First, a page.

Drinking green tea improves gastrointestinal function recovery after gastrectomy
Patients with gastric cancer who drink green tea following robotic or laparoscopic subtotal gastrectomy show enhanced postoperative recovery of gastrointestinal function, reveals a study.
“Drinking GT was a safe intervention and enhanced the recovery of patients after laparoscopic or robotic subtotal distal gastrectomy for gastric cancer,” the researchers said.
In this single-centre, parallel open-label trial, patients with gastric cancer undergoing robotic or laparoscopic subtotal gastrectomy were randomized to receive green tea (GT group) or potable water (PW group) after surgery.
Time to gastrointestinal function recovery and tolerance of solid food were the primary outcomes, while secondary ones included the incidence of postoperative complications, symptoms of postoperative adverse reaction, length of stay, pain as assessed by analgesic consumption and a visual analogue scale, and fatigue as assessed by a fatigue score model.
Eighty patients were recruited (40 in each arm), with similar baseline characteristics between the GT and PW groups. Patients in the GT group demonstrated significantly shorter time to gastrointestinal function recovery than those in the PW group: first flatus (47.23±13.46 vs 76.96±20.35; p<0.001), first bowel motion (78.70±25.77 vs 125.76±36.25; p<0.001), and tolerance of solid food (62.20±16.15 vs 98.66±20.15; p<0.001). [Eur J Clin Nutr 2021;75:1568-1577]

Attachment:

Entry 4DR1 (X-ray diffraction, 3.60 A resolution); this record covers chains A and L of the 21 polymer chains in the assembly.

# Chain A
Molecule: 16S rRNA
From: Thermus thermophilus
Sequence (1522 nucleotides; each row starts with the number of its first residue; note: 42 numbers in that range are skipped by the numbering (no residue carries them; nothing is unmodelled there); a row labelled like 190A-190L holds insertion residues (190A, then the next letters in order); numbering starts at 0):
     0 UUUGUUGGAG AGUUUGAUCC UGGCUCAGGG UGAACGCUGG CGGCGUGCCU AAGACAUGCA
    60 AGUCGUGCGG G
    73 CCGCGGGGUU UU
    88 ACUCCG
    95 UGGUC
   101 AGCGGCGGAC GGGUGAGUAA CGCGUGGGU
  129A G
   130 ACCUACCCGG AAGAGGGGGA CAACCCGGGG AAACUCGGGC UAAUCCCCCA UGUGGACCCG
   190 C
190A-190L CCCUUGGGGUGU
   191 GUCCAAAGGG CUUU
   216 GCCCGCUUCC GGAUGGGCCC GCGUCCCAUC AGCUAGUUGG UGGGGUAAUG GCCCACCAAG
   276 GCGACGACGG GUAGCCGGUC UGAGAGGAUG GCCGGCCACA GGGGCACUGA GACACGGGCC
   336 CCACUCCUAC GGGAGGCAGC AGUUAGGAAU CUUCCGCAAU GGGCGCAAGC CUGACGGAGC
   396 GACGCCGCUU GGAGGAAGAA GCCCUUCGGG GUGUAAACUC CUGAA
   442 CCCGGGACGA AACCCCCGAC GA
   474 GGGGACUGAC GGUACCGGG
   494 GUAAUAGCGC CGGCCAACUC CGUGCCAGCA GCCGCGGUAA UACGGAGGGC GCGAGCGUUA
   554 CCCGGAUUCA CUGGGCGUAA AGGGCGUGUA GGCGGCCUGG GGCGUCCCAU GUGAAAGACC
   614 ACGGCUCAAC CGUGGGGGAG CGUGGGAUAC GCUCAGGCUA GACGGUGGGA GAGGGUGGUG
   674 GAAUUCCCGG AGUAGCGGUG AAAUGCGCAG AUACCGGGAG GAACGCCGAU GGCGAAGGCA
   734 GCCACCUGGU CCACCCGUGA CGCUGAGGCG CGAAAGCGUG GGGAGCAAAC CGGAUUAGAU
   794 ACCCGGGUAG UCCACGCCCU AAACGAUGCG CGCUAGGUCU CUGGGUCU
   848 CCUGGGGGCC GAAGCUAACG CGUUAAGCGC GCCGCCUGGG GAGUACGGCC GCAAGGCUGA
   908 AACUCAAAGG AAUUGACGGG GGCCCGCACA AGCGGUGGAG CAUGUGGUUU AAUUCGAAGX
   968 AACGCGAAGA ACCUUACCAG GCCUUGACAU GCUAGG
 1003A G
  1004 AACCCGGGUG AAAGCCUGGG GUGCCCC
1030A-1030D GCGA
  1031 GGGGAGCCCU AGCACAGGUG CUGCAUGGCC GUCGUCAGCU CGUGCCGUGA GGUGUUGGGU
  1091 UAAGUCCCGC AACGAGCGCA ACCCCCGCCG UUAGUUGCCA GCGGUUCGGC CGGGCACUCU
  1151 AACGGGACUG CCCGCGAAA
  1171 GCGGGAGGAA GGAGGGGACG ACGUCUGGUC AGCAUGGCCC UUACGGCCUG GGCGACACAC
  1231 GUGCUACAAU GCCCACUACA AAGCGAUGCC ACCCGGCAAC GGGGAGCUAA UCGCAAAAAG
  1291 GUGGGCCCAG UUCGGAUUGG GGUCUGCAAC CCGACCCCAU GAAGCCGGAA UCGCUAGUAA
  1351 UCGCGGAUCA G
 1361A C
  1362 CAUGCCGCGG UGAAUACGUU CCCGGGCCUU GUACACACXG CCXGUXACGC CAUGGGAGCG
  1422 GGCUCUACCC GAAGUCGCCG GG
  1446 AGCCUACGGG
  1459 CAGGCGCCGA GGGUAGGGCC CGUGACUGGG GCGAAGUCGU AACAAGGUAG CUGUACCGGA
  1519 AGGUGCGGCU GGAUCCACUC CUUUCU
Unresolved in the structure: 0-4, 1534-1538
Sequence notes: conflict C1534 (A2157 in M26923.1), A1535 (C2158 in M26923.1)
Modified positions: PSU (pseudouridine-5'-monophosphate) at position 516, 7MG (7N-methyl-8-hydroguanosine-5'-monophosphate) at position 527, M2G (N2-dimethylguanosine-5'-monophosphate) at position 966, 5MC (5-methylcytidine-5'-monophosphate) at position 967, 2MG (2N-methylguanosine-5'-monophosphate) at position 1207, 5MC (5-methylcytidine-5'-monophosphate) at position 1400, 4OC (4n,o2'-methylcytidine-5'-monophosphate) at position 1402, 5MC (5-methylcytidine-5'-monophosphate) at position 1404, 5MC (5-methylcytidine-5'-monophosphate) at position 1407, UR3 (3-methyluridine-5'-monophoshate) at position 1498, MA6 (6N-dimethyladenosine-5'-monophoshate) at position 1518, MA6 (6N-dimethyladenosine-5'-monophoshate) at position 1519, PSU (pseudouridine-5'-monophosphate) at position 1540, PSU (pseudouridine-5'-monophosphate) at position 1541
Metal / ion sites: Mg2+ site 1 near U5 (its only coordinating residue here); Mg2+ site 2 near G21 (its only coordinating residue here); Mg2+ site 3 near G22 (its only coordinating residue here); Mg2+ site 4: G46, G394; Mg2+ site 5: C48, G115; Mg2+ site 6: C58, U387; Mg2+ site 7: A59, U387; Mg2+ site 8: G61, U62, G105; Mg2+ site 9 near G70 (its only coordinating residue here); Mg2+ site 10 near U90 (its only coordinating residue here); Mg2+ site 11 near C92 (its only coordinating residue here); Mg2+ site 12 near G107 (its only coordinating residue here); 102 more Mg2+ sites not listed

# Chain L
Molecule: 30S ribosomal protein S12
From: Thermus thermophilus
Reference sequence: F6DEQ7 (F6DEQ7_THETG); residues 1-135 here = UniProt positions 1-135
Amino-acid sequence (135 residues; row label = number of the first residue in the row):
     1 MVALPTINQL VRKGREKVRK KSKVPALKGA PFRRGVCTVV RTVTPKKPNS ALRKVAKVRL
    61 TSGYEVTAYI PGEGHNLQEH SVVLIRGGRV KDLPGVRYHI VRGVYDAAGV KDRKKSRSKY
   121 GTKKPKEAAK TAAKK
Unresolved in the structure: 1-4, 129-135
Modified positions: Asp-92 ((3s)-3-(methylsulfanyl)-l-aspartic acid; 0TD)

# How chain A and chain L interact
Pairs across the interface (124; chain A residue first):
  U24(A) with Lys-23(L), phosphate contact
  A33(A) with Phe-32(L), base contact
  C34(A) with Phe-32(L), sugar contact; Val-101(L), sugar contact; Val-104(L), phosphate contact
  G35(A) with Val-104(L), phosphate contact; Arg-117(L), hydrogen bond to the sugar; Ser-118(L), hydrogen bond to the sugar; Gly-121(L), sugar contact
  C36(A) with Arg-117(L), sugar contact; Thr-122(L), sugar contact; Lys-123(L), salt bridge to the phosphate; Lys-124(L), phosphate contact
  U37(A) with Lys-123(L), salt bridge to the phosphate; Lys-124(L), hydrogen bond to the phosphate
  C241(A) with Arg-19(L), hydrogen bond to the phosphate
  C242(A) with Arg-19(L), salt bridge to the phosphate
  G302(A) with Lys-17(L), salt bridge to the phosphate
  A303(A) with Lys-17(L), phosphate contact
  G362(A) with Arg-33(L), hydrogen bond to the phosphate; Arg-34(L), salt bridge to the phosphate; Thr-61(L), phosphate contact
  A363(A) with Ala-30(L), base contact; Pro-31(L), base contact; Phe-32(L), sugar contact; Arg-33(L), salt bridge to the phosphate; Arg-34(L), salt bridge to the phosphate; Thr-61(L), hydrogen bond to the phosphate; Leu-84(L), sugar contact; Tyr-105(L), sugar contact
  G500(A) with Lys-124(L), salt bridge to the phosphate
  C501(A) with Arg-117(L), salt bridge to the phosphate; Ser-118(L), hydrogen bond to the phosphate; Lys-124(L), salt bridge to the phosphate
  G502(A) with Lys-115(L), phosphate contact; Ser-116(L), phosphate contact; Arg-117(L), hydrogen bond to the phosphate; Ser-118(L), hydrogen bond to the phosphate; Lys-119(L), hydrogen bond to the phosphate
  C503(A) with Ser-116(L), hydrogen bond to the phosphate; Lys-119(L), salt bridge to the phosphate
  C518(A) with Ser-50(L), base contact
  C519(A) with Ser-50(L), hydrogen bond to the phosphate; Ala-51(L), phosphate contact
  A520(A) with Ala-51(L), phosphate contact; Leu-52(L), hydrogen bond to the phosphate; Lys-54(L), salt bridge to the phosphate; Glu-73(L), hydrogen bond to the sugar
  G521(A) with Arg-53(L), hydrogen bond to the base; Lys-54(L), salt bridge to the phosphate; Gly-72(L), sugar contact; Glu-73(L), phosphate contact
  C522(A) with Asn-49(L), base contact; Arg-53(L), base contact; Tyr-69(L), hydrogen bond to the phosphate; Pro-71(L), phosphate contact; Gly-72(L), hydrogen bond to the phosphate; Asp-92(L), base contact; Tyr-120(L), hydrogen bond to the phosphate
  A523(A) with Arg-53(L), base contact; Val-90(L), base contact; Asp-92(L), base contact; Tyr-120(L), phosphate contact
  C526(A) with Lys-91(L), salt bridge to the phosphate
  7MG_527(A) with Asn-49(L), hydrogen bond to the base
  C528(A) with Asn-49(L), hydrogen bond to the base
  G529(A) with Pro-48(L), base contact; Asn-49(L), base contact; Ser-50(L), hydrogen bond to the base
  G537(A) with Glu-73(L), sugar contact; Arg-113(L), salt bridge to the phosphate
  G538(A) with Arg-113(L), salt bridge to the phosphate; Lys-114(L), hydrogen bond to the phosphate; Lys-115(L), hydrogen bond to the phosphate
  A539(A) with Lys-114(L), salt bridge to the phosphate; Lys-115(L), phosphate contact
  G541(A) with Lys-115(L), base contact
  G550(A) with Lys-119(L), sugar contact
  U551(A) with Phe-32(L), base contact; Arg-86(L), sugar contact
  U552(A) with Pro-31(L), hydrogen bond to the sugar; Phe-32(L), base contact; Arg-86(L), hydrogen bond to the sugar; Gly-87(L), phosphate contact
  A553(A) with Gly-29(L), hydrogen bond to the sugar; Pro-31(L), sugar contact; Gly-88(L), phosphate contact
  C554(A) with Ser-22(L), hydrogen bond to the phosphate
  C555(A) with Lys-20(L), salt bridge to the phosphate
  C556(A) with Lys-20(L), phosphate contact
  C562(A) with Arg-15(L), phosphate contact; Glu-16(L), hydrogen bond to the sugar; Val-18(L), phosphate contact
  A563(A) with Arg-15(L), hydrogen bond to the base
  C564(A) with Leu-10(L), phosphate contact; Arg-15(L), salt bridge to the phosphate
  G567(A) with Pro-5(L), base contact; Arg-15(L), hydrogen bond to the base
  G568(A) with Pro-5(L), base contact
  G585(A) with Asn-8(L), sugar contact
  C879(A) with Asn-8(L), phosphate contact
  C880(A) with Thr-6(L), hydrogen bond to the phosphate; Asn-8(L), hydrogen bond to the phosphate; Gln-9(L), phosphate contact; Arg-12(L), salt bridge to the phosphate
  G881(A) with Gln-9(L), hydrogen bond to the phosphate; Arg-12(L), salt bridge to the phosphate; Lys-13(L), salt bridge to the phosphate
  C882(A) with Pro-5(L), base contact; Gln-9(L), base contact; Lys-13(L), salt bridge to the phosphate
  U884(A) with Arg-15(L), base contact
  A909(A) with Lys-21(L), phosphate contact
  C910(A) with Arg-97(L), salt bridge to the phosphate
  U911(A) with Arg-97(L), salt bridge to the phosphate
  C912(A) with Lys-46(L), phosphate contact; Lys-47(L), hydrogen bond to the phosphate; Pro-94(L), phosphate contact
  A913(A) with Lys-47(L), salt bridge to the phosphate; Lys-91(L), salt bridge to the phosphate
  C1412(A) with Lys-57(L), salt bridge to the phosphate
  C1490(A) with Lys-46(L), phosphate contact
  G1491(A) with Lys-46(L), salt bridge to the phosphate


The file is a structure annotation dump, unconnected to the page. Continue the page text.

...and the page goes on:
Postoperative hospital stay was slightly shorter with the GT group (mean days, 6.29±0.93 vs 7.05±1.01; p<0.002), but no between-group difference was noted in symptoms of nausea, vomiting, diarrhoea, or bloating. Additionally, patients who drank green tea had less perception of pain 1–4 days after operation; both groups had similar analgesic consumption rates.
“The results showed that drinking Chinese green tea after surgery did not increase the length of stay and the incidence of anastomosis leakage or other postoperative complications compared with the control group,” the researchers said. “Thus, green tea consumption after gastrectomy was safe enough.”
Furthermore, patients in the GT group had less fatigue than those in the PW group, with significantly lower fatigue scores on days 3–6.
“Green tea increases wakefulness on account of the antifatigue effects of caffeine and catechins,” the researchers said. “Caffeine can act specifically within the central nervous system to delay fatigue by blocking adenosine receptors, and catechins can alleviate the fatigue caused by exercise.” [Food Nutr Res 2017;61:1333390]
Early mobilization and increasing amounts of exercise according to the degree of pain tolerance and physical strength were suggested after surgery, but postoperative fatigue syndrome weakened the motivation in patients for physical activity.
However, patients who drank green tea had quicker recovery from fatigue, as well as good compliance with early mobilization, which enhanced postoperative recovery.
The current study was limited by the small sample size and its single-centre design, which could have limited the statistical power to detect differences in postoperative complications. In addition, evidence on the mechanisms of enhancing gastrointestinal function recovery with green tea were inconclusive.
“[T]o reduce bias in the effects of basic diseases on gastrointestinal function, we excluded patients with diabetes, thyroid disease, or previous extensive abdominal surgery,” the researchers said. “Thus, we were not able to describe the true conditions of patients in the clinic, but future research should aim to do so.”